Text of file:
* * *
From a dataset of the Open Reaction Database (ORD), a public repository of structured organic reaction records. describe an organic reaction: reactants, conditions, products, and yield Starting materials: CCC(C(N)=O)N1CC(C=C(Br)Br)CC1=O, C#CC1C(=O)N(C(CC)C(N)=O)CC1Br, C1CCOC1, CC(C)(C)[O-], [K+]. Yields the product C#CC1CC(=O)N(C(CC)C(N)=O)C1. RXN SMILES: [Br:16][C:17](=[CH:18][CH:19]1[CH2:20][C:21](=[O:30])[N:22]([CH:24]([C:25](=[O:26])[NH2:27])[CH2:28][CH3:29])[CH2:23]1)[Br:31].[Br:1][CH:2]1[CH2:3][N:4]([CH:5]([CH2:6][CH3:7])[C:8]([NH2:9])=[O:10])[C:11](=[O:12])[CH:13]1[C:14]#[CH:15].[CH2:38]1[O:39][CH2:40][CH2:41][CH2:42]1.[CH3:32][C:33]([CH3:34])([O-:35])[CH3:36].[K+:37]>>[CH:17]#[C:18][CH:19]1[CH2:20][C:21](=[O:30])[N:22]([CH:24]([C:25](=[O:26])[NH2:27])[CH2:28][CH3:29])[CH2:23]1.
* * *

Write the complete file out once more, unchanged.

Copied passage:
From a dataset of the Open Reaction Database (ORD), a public repository of structured organic reaction records. describe an organic reaction: reactants, conditions, products, and yield Starting materials: CCC(C(N)=O)N1CC(C=C(Br)Br)CC1=O, C#CC1C(=O)N(C(CC)C(N)=O)CC1Br, C1CCOC1, CC(C)(C)[O-], [K+]. Yields the product C#CC1CC(=O)N(C(CC)C(N)=O)C1. RXN SMILES: [Br:16][C:17](=[CH:18][CH:19]1[CH2:20][C:21](=[O:30])[N:22]([CH:24]([C:25](=[O:26])[NH2:27])[CH2:28][CH3:29])[CH2:23]1)[Br:31].[Br:1][CH:2]1[CH2:3][N:4]([CH:5]([CH2:6][CH3:7])[C:8]([NH2:9])=[O:10])[C:11](=[O:12])[CH:13]1[C:14]#[CH:15].[CH2:38]1[O:39][CH2:40][CH2:41][CH2:42]1.[CH3:32][C:33]([CH3:34])([O-:35])[CH3:36].[K+:37]>>[CH:17]#[C:18][CH:19]1[CH2:20][C:21](=[O:30])[N:22]([CH:24]([C:25](=[O:26])[NH2:27])[CH2:28][CH3:29])[CH2:23]1.